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Artificial intelligence can imitate human intelligence and behaviours as well as mental processes such as learning, analysing and solution-finding.
AI is fed by data, and the exponential growth of the volume of worldwide data has led to the marked advancement of AI models.
An AI can now access, and work, within disciplines that many previously thought would always require human cognitive skills to handle, eg, healthcare and finance.
Therefore, the technological advances in AI have revolutionised various industries and promise even more exciting developments to come.
However, as AI models continue to improve and advance, we must accept the idea that there are no longer only human minds—but also artificial ones—which create challenges in the legal field.
When it comes to IP law, which protects and enforces rights over the creations of the mind, one major concern relates to the ownership of a creation made by AI.
"IP law must safeguard the interests of the user who requests a work created by AI, so long as their contribution was significant for the particularities of the respective work."
IP rights legally protect the creations of the mind. But what if the creative mind was an artificial one? Should ownership be attributed to a human (its user), even if the user’s intervention was insignificant?
If so, is this attribution against the nature of the IP rights, as the work was not a result of the user’s cognitive skills—which means that this human was not the mind behind the work?
For example, humans have designed chatbots which were initially software programmes with learning algorithms to simulate having conversations with people by providing automatic responses.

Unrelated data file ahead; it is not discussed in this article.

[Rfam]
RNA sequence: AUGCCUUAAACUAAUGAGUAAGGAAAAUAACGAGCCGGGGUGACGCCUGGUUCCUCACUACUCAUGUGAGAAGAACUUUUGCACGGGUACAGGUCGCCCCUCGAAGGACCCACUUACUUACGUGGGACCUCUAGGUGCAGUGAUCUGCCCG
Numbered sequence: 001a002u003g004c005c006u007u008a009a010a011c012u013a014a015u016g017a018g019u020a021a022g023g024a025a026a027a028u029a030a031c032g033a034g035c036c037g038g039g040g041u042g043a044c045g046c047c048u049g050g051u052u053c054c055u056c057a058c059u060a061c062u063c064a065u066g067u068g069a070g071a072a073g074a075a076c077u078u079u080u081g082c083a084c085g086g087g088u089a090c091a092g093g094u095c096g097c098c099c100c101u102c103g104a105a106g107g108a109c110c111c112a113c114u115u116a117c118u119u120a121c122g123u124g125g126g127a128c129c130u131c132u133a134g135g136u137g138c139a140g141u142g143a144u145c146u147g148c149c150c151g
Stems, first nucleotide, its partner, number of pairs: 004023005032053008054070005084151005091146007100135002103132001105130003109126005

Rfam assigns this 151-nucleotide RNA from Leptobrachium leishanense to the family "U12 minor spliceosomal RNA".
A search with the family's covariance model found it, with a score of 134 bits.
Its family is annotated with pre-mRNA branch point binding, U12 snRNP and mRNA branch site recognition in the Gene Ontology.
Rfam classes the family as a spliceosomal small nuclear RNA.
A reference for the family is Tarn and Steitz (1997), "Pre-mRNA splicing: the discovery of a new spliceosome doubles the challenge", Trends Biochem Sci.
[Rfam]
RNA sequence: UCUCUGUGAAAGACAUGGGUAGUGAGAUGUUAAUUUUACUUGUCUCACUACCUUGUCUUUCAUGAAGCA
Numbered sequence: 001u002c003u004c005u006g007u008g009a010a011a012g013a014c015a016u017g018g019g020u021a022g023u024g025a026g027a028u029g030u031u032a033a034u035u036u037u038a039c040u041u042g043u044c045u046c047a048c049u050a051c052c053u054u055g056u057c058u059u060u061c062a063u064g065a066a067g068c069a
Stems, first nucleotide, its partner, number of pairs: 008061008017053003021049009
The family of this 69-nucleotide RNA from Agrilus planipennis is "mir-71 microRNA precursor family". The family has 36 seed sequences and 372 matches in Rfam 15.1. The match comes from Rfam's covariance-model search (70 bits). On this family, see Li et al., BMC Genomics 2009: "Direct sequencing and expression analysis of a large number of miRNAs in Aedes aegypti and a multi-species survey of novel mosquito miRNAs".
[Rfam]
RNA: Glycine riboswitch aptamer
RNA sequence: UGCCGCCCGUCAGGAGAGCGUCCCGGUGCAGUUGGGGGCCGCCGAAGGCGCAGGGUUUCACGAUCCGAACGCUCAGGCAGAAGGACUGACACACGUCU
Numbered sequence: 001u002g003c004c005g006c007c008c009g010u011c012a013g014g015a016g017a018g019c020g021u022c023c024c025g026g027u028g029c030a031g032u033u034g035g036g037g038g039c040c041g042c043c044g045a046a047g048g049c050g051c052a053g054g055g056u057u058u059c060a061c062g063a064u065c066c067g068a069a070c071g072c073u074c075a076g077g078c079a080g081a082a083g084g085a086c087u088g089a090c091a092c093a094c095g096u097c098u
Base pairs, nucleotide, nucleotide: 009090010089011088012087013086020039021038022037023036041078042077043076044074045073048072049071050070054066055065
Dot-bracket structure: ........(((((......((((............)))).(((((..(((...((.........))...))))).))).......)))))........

But nowadays some chatbots, such as ChatGPT, are programmed to be capable of converting a user’s idea or its request into a literary work, a melody, a software application or another creative work. Then to whom or what should that creation be credited?
Who is the owner?
The ownership of AI creations seems to depend on how the user contributes to the creative process of the work , and how independently the AI system operated in the creation of each work.
However, it is important to consider that AI creations could involve other contributors—besides the user and the AI system. These include data providers and algorithm developers, as artificial minds can generate works based on algorithms allowing them to process and relate information and generate the works required by a user. There is a concern about whether these contributors could be owners of an AI work as well.
But we must take into consideration that the algorithm developers are just the owners of the computer code or program that is protected by law as an independent work, and that the work created with the AI system is a solution resulting from an imitation of a human cognition process which combines and transforms the data provided. So, there is no reason to attribute ownership to the algorithm developers or to the data providers.
AI is a tool
On the other hand, AI must be seen as a tool. Even when we could obtain creations resulting from a simulated cognitive process of an artificial mind, the truth is that this kind of mind was created by humans— as a tool for its users.
Consequently, IP law must safeguard the interests of the user who requests a work created by AI, so long as their contribution was significant for the particularities of the respective work. If their intellectual skills are embodied in the work, their ownership must be protected since the work could be considered as a creation of their mind.
The advancement of AI and its dynamic interplay with IP requires a balance between promoting innovation and protecting IP rights.
Only this approach will ensure that society is capable of taking advantage of the rich potential of AI while safeguarding the principles of IP— and achieve a digital future.
Carla Santa Maria is an attorney-at-law at BC&B. She can be contacted at email@example.com
Becerril, Coca & Becerril, artificial intelligence, IP law, ChatGPT, software, algorithm